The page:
My Investing Bible
You don’t find the books that change your life/career – they find you. Last week, Josh Brown and Michael Batnick recorded a video where they discussed the book that changed Josh’s life as an investor and advisor. The book he was speaking of was Nick Murray’s Simple Wealth, Inevitable Wealth.
I had a similar experience about eight years ago. On a flight from Chicago to San Francisco for a conference, I decided to start reading a (somewhat intimidating) book that had just come out at the time: Expected Returns: An Investor’s Guide to Harvesting Market Rewards by Antti Ilmanen.
Antti, who is now a Principal and Head of the Portfolio Solutions Group at AQR Capital Management, was a Portfolio Manager at the macro hedge fund Brevan Howard at the time the book was published. Interestingly enough, the foreword to the book – which is worth the price of admission alone – was written by AQR founder, Cliff Asness.
Prior to reading Expected Returns, I had a very narrow view of asset allocation and portfolio construction. Like most investors, I viewed diversification through the singular lens of asset classes, i.e. stocks vs. bonds. Through the effective use of two visual aids, this book turned that notion on its head.
It was in Chapter One that I first encountered the parable of the elephant and the blind men from American poet John Godfrey Saxe. One man feels the leg of the elephant and calls it a tree, another man touches the ear and thinks it’s a fan, a third man mistakes the tail for a rope, and so on. Each man approaches the elephant from a narrow vantage point, and thus misses out on the big picture. Antti uses this analogy to stress the need for multi-dimensional thinking on the inputs that contribute to expected returns.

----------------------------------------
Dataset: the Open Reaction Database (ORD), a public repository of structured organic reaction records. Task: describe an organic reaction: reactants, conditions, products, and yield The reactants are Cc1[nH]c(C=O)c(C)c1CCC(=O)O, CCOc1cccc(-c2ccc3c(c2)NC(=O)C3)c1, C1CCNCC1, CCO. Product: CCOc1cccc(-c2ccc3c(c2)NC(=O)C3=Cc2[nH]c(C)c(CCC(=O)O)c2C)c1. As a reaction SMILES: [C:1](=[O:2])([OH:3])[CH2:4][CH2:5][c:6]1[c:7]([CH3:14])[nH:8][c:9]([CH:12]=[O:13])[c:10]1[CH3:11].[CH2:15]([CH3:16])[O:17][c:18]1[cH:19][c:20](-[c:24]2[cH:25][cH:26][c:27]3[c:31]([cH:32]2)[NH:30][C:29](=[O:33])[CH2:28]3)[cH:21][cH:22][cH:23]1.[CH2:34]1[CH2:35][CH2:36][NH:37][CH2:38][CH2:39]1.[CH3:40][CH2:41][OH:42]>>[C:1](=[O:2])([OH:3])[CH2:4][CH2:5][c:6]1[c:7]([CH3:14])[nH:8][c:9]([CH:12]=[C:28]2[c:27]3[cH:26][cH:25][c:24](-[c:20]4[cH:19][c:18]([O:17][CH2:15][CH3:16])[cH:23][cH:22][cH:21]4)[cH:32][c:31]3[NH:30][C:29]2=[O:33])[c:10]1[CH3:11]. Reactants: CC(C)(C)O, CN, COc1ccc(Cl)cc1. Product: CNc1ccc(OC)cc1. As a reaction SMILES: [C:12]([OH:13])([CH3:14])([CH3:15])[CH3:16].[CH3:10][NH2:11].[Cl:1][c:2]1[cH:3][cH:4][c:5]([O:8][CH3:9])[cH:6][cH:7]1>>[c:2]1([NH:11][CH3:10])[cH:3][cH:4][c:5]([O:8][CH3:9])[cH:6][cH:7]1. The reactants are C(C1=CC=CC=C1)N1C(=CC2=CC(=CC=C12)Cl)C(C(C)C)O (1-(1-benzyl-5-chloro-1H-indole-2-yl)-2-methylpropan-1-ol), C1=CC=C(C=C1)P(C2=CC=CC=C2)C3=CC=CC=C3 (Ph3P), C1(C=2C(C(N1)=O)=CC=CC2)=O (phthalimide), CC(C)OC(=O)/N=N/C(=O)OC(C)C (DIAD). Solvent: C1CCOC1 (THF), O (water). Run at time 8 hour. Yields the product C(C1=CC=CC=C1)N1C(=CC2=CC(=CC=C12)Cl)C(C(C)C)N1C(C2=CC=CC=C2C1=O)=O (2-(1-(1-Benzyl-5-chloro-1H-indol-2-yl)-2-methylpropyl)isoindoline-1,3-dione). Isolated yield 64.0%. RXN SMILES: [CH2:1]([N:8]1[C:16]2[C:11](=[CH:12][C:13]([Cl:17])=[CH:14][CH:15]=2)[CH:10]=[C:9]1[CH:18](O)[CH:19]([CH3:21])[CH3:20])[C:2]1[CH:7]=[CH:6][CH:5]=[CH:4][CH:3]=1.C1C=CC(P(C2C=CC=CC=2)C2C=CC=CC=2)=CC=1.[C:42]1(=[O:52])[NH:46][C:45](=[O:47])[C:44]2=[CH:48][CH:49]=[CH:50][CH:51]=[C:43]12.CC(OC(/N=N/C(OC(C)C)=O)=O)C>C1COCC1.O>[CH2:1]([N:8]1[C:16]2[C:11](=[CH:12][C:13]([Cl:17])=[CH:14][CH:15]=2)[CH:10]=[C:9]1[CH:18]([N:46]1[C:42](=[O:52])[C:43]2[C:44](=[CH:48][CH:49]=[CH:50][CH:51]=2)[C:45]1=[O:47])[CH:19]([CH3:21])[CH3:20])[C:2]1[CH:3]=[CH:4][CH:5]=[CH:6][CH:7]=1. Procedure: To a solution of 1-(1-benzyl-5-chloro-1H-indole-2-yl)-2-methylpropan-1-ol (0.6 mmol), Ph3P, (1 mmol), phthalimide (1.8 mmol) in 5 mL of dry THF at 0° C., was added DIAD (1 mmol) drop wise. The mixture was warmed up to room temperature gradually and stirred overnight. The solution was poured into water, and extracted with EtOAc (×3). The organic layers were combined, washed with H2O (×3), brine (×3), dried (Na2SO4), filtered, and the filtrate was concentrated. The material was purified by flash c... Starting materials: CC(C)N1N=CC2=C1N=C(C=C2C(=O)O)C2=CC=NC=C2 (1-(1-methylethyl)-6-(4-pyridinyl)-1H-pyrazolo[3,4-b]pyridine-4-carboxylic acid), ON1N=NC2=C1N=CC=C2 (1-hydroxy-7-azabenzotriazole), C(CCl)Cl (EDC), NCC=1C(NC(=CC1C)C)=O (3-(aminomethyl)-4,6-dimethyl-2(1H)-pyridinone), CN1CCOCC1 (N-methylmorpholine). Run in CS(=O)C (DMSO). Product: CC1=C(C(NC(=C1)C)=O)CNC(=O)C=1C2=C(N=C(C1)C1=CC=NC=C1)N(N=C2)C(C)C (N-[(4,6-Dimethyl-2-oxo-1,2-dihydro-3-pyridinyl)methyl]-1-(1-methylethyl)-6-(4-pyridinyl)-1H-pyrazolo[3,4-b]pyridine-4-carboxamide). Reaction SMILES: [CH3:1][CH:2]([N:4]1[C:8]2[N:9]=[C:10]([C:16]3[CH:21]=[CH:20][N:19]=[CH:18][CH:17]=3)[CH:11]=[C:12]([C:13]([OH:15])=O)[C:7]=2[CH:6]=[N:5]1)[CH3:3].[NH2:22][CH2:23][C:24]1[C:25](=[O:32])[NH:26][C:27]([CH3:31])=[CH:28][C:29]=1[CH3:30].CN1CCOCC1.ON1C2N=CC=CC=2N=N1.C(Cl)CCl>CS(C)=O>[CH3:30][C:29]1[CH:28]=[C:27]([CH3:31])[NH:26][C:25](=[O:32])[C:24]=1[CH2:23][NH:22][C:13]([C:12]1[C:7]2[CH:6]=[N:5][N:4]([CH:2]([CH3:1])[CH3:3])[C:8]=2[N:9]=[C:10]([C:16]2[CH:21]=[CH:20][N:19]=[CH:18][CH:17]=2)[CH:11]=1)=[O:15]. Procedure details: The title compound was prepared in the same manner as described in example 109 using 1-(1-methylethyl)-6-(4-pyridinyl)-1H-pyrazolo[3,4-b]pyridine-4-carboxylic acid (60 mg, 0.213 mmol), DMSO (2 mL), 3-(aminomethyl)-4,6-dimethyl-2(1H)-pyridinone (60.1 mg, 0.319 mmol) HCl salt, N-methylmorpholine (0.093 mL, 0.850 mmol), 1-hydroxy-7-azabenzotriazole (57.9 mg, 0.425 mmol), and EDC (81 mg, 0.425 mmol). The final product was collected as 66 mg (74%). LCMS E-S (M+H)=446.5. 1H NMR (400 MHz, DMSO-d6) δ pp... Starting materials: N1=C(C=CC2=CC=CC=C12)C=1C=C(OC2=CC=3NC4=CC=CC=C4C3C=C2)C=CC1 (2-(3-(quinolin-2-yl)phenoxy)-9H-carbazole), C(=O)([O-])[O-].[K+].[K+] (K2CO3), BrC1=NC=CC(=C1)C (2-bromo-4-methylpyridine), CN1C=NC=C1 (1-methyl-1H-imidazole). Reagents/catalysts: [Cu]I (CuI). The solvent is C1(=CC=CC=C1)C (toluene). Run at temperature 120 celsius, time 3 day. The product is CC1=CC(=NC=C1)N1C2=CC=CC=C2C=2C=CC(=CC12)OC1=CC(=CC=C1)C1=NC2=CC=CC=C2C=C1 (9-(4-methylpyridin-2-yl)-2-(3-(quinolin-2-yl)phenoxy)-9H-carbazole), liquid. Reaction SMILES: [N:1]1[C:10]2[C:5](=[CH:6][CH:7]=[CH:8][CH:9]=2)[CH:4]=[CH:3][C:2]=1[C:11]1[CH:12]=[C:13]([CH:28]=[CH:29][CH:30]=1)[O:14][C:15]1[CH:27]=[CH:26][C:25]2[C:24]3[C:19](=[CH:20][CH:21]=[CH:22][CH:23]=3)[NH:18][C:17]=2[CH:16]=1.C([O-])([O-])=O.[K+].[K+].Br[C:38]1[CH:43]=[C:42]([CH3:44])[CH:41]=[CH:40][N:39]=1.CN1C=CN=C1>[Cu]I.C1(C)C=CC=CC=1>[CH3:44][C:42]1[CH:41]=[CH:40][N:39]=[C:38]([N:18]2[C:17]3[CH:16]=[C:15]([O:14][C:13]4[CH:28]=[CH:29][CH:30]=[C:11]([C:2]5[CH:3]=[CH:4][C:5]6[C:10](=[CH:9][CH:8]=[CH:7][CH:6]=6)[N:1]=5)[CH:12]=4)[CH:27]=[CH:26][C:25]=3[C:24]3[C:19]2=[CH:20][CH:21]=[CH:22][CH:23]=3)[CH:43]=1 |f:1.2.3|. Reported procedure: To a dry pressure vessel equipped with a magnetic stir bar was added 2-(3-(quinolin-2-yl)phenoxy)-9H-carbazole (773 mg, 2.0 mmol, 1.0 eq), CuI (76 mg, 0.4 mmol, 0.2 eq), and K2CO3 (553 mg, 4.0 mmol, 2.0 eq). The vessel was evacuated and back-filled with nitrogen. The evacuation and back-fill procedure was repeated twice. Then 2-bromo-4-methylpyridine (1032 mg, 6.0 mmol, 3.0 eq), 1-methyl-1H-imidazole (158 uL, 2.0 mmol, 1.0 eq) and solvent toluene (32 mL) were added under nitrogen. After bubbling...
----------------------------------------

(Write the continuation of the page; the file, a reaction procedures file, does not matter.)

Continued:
Specifically, Antti encourages investors to take into account:
- historical average returns
- risk-based and behavioral theories
- forward-looking market indicators; and
- discretionary views
The second visual aid that makes several appearances throughout the book is the cube shown below.
The traditional paradigm attempts to deconstruct the complex world of investments into convenient and simplified groupings called asset classes. The cube implores investors to think beyond asset class definitions when evaluating sources of return through the complementary perspectives of risk factors and strategy styles.
On at least a quarterly basis, I find myself flipping through the pages of this book, revisiting the above themes or exploring one of the dozens of topics that Antti covers in-depth throughout this comprehensive companion.
A book like Simple Wealth, Inevitable Wealth does a tremendous job reminding investors of the purpose of their portfolios and the behavior required to satisfy their financial goals. But as the architect of said portfolios on behalf of families and individuals, Expected Returns has had more impact than any other book on how I think about managing the investments of the clients that we serve.
I’ll forever be grateful to Antti for his contribution to our profession. It’s not exactly beach reading and it’s unlikely I would ever recommend it to a client or novice investor given the dense and technical nature of its contents. But this epic tome forever has a place within arm’s length on my office bookshelf. More than any other book, it is my investing bible.
I’ll end with this quote from Antti at the end of Chapter One:
“This book stands against narrow-mindedness, inflexibility and overconfidence in investing, and for humility, pragmatism, and diverse perspectives.”
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